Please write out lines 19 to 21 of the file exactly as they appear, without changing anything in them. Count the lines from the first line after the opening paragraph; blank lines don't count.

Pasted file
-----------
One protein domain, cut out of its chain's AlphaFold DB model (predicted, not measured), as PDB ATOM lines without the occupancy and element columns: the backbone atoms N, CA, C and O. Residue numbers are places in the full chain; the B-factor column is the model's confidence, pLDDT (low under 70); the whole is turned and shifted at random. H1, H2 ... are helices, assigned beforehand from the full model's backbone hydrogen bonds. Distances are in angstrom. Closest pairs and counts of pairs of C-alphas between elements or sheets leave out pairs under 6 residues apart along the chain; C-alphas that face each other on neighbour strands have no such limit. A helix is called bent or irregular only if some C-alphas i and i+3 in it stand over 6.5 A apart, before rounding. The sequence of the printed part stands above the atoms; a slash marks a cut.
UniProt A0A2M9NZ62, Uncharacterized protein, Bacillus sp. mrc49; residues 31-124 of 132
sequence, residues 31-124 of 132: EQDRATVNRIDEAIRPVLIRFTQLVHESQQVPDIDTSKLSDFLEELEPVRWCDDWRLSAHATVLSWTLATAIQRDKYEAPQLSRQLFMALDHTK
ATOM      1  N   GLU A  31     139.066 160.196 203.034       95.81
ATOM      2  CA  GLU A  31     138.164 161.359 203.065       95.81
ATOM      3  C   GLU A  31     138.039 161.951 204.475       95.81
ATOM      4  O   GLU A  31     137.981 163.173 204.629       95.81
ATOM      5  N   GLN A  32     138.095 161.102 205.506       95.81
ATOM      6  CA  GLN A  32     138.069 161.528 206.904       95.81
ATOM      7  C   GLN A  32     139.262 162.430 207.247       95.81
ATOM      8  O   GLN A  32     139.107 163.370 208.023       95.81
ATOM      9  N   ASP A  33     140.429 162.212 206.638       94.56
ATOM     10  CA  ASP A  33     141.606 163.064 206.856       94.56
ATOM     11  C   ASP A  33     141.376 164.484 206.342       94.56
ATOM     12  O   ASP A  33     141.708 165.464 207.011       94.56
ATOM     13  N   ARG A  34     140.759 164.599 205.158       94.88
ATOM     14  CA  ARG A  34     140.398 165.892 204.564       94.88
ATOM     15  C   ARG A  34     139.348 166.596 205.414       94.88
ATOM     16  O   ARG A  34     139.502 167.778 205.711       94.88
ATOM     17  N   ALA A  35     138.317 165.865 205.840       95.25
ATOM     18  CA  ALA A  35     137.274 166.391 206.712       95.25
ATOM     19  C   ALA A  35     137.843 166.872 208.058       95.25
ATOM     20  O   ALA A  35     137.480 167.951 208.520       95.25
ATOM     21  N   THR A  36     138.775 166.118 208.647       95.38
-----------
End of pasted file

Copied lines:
ATOM     17  N   ALA A  35     138.317 165.865 205.840       95.25
ATOM     18  CA  ALA A  35     137.274 166.391 206.712       95.25
ATOM     19  C   ALA A  35     137.843 166.872 208.058       95.25